Have you ever heard someone else tell one of your jokes?

Actually, yes, but we cleared that up privately. I don’t think anyone ever steals a joke intentionally.

They just hear it and think they thought of it?

Yes. It’s very simple and very harmless.

So, you get this undergrad degree and you’re doing standup in New York…then what?

I started hosting a show on the Lower East Side. It was the first time I was performing regularly. Then I went to grad school at NYU and studied women in comedy and other women performers. The history of female objectification and whatnot.

What did you learn? Tell us everything!

Um, I learned a lot, and I’ll be honest: It scared me! [Laughs] I got really obsessed with the history of the freak show: women put on display, and turning humans into “others.” It’s called “enfreakment.” Enfreakment is about turning otherness into a performance. Oftentimes, it’s rooted in historical violence. I got really obsessed with conjoined twins and bearded women, and I started to feel like female comedians were like these bearded women who were put on display—we are doing this historically very “masculine” thing, but we’re women.

As a comedian, do you experience something similar to what a lot of female rappers and pop stars go through, where you have to choose between being sexy—

Or being taken seriously? Yeah. That forced choice is something that I have to rail against. I wear femme clothes—lipstick and skirts—in my everyday life, and so I wear lipstick and skirts onstage. It was never about dressing up, it was just how I wanted to feel and look. I’ve had a couple of women be like, “You really shouldn’t dress up onstage. You want them to focus on what you’re saying, not what you look like.” I hate that so deeply. It’s so dangerous. It misses the point so critically, this idea that you you have to be immediately categorizable as a woman, or else no one will absorb what you’re saying. Female comics answer to a heterosexually masculine sensibility that holds fierce animosity towards women who assert themselves as anything other than an object created for male desire. My comedy comes out of a lot of things, but declining to commit to an uncomplicated femininity and insisting on confusion are important to me! Women are either hypersexualized or desexualized. I haven’t had to pick one. I have refused to pick one. I haven’t picked one.

Are you auditioning for TV and/or movie roles, and, if so, does it come up in that world even more?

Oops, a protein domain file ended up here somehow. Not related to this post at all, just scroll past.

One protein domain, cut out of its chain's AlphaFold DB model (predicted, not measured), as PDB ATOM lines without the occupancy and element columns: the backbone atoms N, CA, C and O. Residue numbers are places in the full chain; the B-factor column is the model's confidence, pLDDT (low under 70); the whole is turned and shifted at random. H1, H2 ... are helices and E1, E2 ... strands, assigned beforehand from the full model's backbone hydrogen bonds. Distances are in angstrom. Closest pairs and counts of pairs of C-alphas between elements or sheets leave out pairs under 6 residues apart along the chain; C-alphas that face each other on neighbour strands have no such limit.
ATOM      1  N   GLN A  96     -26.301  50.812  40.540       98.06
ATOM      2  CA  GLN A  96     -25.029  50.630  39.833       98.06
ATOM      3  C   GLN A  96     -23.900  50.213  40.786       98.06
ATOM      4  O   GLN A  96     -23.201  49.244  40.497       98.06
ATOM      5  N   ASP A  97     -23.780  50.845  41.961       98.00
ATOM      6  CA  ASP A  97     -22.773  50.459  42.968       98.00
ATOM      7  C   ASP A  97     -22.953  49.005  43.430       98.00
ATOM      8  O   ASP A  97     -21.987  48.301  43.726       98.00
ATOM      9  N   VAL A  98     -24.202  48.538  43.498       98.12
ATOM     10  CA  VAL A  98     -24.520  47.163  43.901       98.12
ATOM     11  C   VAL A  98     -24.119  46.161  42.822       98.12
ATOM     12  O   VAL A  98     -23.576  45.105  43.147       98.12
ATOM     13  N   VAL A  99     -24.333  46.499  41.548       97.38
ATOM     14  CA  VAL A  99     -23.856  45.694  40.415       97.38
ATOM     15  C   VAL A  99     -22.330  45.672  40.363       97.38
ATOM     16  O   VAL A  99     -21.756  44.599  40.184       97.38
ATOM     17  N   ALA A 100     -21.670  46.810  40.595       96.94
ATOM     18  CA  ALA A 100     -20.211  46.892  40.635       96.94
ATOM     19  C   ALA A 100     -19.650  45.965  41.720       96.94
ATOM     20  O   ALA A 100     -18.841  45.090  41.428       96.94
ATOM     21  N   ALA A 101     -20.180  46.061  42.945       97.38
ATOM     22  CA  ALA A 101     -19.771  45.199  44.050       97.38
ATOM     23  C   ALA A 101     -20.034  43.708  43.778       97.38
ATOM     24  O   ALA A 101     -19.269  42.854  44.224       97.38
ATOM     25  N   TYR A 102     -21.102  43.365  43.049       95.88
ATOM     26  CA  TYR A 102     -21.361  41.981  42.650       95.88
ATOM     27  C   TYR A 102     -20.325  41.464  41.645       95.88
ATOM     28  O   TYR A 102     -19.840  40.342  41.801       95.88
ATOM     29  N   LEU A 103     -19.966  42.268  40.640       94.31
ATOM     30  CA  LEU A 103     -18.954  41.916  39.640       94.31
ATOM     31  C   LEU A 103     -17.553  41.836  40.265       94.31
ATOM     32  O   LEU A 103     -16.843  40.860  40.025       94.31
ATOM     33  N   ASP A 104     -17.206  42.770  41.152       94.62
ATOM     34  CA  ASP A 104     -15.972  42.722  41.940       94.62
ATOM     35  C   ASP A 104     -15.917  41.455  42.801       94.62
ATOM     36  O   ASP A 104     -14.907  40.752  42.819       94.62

Yeah. It’s like, I’m not “ugly” enough to be the hag, but I’m not “pretty” enough to be the popular girl, so it’s like, “Well, shit, what do we do?” I got called in for something [recently] and the character breakdown was so funny. It said: “Likable. Funny. Possibly deformed. Grotesque, but, deep down, really sweet. She’s a monster…with a secret. She’s fine, if you’re not looking at her.” It was the most insane thing. It was just so funny. I respectfully passed.

Just the other day somebody was like, “You know, I never think women are funny, but you’re hilarious.” I can’t believe people think that’s OK.

How do you get “in it” every day?

Rigorous face-time in the mirror. Just, Hey! Look at me. You’re gonna fuckin’ do this! I get very nervous before every show, even if there are only seven people. There’s always a part of me that’s like, What am I gonna dooo??? And then, of course, it just comes out.

How do you describe your comedy?

It’s confusing. Of course I’m focused on laughs—that’s what I want to produce—but I’m hopefully creating an experience. I started out doing one-liners and very constructed jokes, but they were wrong for me. So I gravitated more and more to why they weren’t working, and exploited that instead. I think it’s why anyone does anything: feeling frustrated, like you’re not seeing what you want to see, like you’re not self-expressive.

How did you figure out what that thing was for you?

Just by doing it for years. I think it’s the only way to do anything.

One last question: Where was the video for “The Rock Collection” filmed?

That’s my house. Those are my dad’s rocks.

Shut. Up. I want to go there.

Come over! ♦